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In Guatemala, refugees find new calling as park rangers

La Danta, as photographed from a helicopter. Photo by Dennis Jarvis/Flickr.

La Danta pyramid, in Mirador National Park, as photographed from a helicopter. Photo by Dennis Jarvis/Flickr.

  • In recent years, the number of migrants and refugees entering Guatemala after fleeing violence at home has grown.
  • FUNDAECO, a local conservation NGO, has partnered with UNHCR and other groups to find jobs for some refugees working as park guards in Guatemalan biodiversity hotspots.
  • Fifty-five refugees have been employed in the “Green Jobs” program so far, with FUNDAECO hoping that number will reach at least 100.

At night in Mirador National Park in northeastern Guatemala, Raul Gomez falls asleep surrounded by the calls of nocturnal animals padding their way through the jungles of the Maya Biosphere Reserve. Gomez is a ranger there, helping to keep poachers and loggers out of the remote park — one of Guatemala’s most pristine — which is home to jaguars, harpy eagles, and the sprawling ruins of once-mighty Mayan cities now enveloped by vines and greenery.

It’s a far cry from Gomez’s life as a bricklayer just two years ago, when he had to go on the run from his village in Honduras after local maras (gang members) delivered him an ultimatum: join us, or die.

Gomez, whose real name is not being used to protect his identity, is one of hundreds of thousands of migrants to have arrived in Guatemala in recent years, a key transit country along the journey to the U.S., where they hope to find safety and new lives. Some, like Gomez, are fleeing violence or political persecution. Others are being pushed north by climate change or seeking better economic opportunities.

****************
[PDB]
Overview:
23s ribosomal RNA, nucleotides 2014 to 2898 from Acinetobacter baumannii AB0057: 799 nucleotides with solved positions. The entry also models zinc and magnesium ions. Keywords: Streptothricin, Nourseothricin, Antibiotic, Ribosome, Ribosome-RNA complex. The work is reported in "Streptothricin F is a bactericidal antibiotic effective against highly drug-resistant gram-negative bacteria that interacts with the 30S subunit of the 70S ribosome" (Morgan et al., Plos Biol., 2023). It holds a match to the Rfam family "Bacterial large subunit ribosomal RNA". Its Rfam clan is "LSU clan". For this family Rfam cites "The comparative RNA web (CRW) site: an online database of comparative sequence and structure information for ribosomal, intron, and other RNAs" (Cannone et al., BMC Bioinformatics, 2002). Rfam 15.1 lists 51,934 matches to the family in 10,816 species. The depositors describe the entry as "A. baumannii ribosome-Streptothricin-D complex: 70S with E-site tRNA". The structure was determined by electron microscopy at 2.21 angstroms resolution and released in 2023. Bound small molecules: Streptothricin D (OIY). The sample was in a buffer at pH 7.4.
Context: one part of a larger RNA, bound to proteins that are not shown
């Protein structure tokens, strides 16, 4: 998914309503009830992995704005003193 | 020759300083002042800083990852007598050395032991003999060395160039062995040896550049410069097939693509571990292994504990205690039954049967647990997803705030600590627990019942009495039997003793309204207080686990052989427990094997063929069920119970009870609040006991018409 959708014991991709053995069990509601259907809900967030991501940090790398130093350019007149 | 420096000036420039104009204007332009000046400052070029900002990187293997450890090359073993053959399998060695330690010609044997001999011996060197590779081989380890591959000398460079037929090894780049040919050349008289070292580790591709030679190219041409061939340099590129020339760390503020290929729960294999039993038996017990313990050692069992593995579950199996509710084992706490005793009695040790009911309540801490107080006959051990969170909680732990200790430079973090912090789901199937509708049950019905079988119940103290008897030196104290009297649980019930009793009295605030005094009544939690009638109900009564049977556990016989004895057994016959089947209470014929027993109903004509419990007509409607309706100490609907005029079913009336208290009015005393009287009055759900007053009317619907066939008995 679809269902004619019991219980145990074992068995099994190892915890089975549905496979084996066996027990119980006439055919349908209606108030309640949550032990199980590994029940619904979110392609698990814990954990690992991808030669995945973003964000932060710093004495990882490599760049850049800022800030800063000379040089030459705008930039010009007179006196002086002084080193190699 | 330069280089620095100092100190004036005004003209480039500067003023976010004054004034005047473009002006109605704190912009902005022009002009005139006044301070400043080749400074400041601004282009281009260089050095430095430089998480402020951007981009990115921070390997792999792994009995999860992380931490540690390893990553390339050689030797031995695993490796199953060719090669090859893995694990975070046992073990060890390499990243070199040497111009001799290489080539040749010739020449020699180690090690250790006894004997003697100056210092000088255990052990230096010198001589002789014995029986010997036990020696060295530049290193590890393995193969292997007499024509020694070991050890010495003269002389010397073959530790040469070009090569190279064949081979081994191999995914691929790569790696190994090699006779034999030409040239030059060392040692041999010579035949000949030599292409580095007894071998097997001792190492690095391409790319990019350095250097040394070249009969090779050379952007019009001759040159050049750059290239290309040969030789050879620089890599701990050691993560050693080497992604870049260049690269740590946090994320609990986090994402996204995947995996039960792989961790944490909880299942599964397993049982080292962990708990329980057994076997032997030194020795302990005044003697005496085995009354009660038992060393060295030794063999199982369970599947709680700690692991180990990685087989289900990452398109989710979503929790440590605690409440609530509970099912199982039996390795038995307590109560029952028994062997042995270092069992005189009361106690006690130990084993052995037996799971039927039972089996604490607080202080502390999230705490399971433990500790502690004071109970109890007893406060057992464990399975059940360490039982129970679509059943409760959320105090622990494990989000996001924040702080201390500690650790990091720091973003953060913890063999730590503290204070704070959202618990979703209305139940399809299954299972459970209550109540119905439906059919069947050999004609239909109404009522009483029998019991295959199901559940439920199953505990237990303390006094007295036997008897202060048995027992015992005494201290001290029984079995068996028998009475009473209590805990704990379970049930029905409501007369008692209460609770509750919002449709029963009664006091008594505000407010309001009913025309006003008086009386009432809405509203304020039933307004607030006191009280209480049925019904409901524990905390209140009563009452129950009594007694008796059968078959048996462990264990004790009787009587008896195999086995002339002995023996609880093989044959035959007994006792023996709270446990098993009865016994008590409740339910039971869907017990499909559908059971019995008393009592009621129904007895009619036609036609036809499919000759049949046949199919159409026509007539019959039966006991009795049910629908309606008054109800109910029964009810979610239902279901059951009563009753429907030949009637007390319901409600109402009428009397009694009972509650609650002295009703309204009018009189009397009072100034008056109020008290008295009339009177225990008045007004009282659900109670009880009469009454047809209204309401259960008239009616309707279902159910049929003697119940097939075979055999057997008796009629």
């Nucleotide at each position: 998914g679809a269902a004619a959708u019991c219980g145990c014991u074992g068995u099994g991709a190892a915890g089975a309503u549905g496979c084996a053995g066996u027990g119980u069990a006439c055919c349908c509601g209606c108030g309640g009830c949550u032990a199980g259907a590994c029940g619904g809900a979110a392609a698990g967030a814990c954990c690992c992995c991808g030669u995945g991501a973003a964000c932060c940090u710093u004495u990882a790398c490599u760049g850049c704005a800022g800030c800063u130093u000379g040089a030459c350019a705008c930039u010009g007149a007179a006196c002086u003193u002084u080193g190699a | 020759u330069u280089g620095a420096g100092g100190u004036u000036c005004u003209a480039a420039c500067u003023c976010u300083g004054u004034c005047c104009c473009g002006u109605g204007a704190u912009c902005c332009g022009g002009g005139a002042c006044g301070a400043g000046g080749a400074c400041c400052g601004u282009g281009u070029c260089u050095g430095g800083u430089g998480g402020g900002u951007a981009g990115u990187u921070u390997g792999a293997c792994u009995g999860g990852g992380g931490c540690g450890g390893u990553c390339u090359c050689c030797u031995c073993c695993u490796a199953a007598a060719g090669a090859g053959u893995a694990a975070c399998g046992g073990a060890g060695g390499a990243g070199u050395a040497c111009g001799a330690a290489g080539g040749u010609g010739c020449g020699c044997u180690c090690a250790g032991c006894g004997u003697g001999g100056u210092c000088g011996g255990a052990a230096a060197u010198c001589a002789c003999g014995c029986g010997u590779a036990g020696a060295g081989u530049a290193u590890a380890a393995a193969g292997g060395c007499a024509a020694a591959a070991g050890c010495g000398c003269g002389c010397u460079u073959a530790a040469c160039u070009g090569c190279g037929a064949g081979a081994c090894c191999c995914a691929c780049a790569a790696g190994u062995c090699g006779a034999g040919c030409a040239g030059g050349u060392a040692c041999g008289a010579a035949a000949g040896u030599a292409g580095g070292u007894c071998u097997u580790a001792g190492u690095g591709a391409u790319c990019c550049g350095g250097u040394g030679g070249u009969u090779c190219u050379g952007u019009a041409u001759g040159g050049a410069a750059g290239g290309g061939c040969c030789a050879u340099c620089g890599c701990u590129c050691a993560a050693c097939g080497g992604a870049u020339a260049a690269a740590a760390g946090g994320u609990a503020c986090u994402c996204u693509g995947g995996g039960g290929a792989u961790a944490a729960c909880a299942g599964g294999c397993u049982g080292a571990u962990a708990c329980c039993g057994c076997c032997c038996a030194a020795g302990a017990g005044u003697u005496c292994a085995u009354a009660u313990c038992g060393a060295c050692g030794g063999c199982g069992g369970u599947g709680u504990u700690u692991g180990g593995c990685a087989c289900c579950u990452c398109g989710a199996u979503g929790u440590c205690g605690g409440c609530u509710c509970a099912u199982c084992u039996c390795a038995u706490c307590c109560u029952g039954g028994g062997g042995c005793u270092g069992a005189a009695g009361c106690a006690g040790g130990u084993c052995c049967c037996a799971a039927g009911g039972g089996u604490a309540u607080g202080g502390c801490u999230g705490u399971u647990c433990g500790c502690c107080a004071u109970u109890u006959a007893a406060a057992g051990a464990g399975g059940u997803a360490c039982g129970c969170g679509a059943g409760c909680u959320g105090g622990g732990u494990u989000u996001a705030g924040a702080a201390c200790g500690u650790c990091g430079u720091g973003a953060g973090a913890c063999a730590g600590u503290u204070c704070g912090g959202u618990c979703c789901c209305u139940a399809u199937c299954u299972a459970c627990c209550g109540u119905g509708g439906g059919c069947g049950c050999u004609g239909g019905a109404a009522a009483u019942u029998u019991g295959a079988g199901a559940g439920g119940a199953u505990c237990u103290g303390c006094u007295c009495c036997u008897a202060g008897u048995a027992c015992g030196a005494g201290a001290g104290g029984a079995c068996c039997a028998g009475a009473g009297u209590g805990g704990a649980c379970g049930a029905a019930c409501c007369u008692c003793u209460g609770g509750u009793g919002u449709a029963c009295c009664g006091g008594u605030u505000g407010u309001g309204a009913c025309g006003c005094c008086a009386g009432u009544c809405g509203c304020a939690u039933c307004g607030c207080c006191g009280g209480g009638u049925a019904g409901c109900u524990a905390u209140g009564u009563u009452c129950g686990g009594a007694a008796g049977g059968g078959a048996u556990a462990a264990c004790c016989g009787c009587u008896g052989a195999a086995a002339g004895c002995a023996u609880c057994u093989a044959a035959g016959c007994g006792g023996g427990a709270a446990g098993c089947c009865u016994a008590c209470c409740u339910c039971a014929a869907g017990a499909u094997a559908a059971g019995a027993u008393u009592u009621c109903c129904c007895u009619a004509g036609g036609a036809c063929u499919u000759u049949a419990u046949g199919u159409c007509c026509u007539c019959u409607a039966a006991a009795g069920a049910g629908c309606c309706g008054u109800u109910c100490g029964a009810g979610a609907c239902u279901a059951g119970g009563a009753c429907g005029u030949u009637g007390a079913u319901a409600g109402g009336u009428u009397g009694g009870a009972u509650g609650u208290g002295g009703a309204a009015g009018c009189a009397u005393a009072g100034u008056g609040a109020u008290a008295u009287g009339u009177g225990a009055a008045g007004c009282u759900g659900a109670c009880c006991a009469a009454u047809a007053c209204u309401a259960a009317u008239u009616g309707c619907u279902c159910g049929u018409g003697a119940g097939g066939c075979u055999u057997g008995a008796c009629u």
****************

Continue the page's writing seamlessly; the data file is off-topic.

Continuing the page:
For decades, the U.S. had a system in place to sift through asylum claims and determine which ones met the legal criteria under the 1951 Refugee Convention. But harsh immigration restrictions imposed by the Trump administration have made the process nearly impossible, and a new rule issued in the early days of the COVID-19 pandemic essentially closed U.S. borders to migration of any kind.

For many migrants, returning home isn’t an option, and it’s easy to fall through the cracks of shaky asylum systems in Guatemala and Mexico if they decide to stay there.

‘Green jobs’ for refugees

Marco Cerezo is the director of FUNDAECO, a Guatemalan NGO that works in conservation projects and national parks across the country. The group also assists forest communities in obtaining legal titles to their land. To support some of those communities, they set up a network of small clinics that offer sexual and reproductive health services to local women.

Four years ago, Cerezo began to notice that large numbers of migrants were passing through areas where the clinics were located. As their numbers grew, the U.N. High Commissioner for Refugees (UNHCR) reached out to FUNDAECO to ask if they could partner in using the clinics to provide services to migrant women who were heading north.

“Just by pure coincidence, our working sites are along the migratory path for refugees coming from Nicaragua and Honduras,” Cerezo said. “But also — and we’ve been learning a lot about this — refugees that travel from Cuba, Africa and Brazil up through Colombia and into Guatemala.”

FUNDAECO agreed to work with UNHCR, eventually proposing a program to help find jobs for some refugees in Guatemala.

“The idea was to offer them the capacity to resettle, and to provide a solution for people who fled conflict or human rights violations and can’t go back home,” Alexis Masciarelli, a Guatemala-based communications officer with UNHCR, told Mongabay in an interview.

Eventually, the idea developed into a program called Empleos Verdes (“Green Jobs”), where FUNDAECO and another local organization agreed to place candidates in jobs working in conservation and environmental management.

“When you speak with people who were able to find a job, not just working on a day-to-day basis, but something more regular, it brings back their dignity and their capacity to contribute to a new community and feel more settled, which is what most people want,” Masciarelli said.